Be spontaneous. All the relationship experts say that spontaneity adds spice to a relationship. So, surprise your partner by switching up your routine. For example, you always take the foot end of the stretcher, he takes the head. Every now and then, offer to take the heavy end. Like when the patient is really tall, and has very smelly feet.

Pay them little compliments. Everyone likes praise, and partners are no different. So, compliment the things they do well, and let them know you appreciate it. "Dude, you were doing such a great job on chest compressions, I was in total awe. I could watch you do CPR for hours." 

Fix them breakfast in bed. Get up early, and knock out all the station duties before they have a chance to wake up. Then, whip up a breakfast of orange juice, coffee, sausage and scrambled eggs. At least, it looked like sausage and scrambled eggs.  It may have been petrified Salisbury steak and banana custard. Leftover fridge food can be so hard to identify sometimes, and you were going to have to throw it out anyway. Besides, he has the digestive system of a billy goat, and it’s the thought that counts!

 Treat them to a manicure or pedicure. Next time they’re sleeping on the station couch, paint their fingernails and toenails, preferably in a color that complements their eyes or uniform shirt. It tells your partner you care about their appearance, and want the public to see them in the best possible light.

Take an unplanned road trip. Freedom is a full tank of gas and an open road stretching out to the horizon in front of you, and few things are as special as sharing that experience with your partner. So, call dispatch and volunteer for that long-distance vent transfer with five IV infusions and an arterial line they’ve got holding. Especially if it’s your turn to drive.

Romantic dinners. Nothing rekindles the magic in a relationship like a secluded, romantic dinner. Don’t let the fact that you’re parked under an overpass in Crack Central deter you. A couple of burger combos, crack a few light sticks for ambiance, perhaps a wandering homeless person or two playing harmonica, and the sound of sirens in the distance, and you can almost pretend you’re at a sidewalk café in Paris.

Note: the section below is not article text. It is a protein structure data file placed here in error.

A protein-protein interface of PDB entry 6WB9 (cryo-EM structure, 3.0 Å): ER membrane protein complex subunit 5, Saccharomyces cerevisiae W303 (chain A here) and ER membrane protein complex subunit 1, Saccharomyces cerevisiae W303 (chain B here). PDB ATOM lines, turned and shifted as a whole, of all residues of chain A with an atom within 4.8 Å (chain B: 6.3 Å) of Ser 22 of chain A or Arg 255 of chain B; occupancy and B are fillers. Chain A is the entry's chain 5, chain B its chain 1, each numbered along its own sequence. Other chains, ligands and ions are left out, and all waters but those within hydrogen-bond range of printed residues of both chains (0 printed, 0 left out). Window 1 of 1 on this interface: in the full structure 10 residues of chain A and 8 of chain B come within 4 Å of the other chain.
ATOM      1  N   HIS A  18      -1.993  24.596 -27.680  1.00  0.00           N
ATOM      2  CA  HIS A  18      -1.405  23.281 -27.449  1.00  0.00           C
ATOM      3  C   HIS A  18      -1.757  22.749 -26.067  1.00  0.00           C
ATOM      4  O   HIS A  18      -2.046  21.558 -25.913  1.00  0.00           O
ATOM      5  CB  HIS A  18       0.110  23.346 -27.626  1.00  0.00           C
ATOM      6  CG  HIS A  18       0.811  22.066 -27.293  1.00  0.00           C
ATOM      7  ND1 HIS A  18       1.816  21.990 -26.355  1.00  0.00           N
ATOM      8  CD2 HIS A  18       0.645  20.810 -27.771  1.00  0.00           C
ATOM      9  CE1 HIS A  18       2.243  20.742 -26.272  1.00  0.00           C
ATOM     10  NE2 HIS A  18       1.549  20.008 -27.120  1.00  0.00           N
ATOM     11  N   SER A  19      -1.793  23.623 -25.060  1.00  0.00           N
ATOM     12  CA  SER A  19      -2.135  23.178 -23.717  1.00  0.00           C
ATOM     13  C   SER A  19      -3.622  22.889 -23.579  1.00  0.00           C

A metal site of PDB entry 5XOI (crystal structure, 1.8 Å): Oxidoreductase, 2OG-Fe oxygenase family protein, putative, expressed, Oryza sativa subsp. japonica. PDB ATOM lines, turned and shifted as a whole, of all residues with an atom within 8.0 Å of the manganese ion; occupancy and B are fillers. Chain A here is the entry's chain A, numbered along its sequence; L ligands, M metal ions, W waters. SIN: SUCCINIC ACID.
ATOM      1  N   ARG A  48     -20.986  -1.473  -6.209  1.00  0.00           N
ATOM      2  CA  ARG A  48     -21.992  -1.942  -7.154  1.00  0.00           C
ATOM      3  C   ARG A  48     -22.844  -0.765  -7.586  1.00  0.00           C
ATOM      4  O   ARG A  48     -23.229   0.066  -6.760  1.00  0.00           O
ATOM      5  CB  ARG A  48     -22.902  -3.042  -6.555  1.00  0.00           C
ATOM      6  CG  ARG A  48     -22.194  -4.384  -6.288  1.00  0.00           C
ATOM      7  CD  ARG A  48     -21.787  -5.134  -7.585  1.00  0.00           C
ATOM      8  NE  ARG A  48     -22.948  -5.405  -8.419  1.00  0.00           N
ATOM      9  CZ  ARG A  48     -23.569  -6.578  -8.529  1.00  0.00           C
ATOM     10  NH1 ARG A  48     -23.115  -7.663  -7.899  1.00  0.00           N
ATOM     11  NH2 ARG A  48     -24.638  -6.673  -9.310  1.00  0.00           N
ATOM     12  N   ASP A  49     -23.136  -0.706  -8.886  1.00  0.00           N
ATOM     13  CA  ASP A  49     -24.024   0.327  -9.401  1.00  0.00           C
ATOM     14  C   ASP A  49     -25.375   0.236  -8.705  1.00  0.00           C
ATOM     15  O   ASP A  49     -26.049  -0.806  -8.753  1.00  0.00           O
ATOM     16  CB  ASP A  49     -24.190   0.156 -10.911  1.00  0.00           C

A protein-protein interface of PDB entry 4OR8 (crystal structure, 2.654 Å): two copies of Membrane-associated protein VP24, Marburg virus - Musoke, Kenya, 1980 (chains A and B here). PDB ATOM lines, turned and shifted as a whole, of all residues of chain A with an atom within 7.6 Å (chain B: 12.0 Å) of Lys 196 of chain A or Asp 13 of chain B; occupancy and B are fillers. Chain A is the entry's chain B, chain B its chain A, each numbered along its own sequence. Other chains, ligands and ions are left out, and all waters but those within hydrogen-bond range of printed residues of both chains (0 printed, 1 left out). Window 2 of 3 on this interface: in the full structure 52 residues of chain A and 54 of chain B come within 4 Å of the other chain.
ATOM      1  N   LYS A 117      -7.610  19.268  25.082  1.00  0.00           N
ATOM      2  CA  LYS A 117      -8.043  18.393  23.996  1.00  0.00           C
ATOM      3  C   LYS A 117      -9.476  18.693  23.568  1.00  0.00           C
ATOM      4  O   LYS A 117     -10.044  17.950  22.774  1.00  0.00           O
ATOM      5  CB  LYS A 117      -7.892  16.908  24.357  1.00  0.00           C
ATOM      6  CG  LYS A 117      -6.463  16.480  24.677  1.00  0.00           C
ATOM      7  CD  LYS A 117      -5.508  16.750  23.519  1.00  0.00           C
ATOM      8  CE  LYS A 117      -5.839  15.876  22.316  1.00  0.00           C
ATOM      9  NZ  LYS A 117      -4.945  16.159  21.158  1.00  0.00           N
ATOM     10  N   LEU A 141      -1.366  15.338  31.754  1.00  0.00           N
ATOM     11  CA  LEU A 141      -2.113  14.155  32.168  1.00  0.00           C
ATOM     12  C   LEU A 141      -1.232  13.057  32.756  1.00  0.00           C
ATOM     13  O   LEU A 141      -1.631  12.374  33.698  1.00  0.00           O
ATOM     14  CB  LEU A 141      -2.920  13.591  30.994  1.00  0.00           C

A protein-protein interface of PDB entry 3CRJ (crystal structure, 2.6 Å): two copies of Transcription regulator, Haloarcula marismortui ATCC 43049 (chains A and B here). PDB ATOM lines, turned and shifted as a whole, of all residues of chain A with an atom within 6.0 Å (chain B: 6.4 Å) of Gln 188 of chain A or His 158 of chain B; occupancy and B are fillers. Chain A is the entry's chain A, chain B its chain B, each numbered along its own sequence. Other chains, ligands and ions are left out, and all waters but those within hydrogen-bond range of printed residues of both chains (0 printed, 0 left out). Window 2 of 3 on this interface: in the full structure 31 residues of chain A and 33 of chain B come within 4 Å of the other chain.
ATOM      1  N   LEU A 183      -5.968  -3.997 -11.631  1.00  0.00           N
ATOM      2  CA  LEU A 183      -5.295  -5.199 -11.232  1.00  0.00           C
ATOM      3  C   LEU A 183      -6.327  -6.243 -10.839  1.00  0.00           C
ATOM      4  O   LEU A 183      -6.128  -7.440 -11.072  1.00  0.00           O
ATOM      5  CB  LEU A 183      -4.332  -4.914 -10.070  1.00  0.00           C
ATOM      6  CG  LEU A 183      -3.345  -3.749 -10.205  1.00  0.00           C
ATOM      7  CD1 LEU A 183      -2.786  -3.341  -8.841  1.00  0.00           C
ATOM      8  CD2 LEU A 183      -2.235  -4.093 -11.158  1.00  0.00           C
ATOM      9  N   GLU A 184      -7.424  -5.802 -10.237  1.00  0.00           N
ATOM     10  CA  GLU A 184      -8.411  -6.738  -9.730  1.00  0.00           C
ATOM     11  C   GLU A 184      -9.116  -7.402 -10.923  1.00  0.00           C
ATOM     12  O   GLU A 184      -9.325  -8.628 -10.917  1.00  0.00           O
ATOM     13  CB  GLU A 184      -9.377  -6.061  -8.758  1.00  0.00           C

Almost.

If you follow these simple relationship tips with your ambulance partner, I can virtually assure you that it will make your days off with your spouses and sweethearts that much sweeter.

Happy Valentine’s Day!

About the author


Kelly Grayson, NREMT-P, CCEMT-P, is a critical care paramedic in Louisiana. He has spent the past 18 years as a field paramedic, critical care transport paramedic, field supervisor and educator. He is a former president of the Louisiana EMS Instructor Society and board member of the LA Association of Nationally Registered EMTs.

He is a frequent EMS conference speaker and contributor to various EMS training texts, and is the author of the popular blog A Day In the Life of an Ambulance Driver. The paperback version of Kelly's book is available at booksellers nationwide. You can follow him on Twitter (@AmboDriver) or Facebook (www.facebook.com/theambulancedriverfiles), or email him at kelly.grayson@ems1.com.

Comments
The comments below are member-generated and do not necessarily reflect the opinions of EMS1.com or its staff. If you cannot see comments, try disabling privacy and ad blocking plugins in your browser. All comments must comply with our Member Commenting Policy.
Becky Schock Becky Schock Monday, February 10, 2014 3:56:47 AM ROFL!!!!!!!!!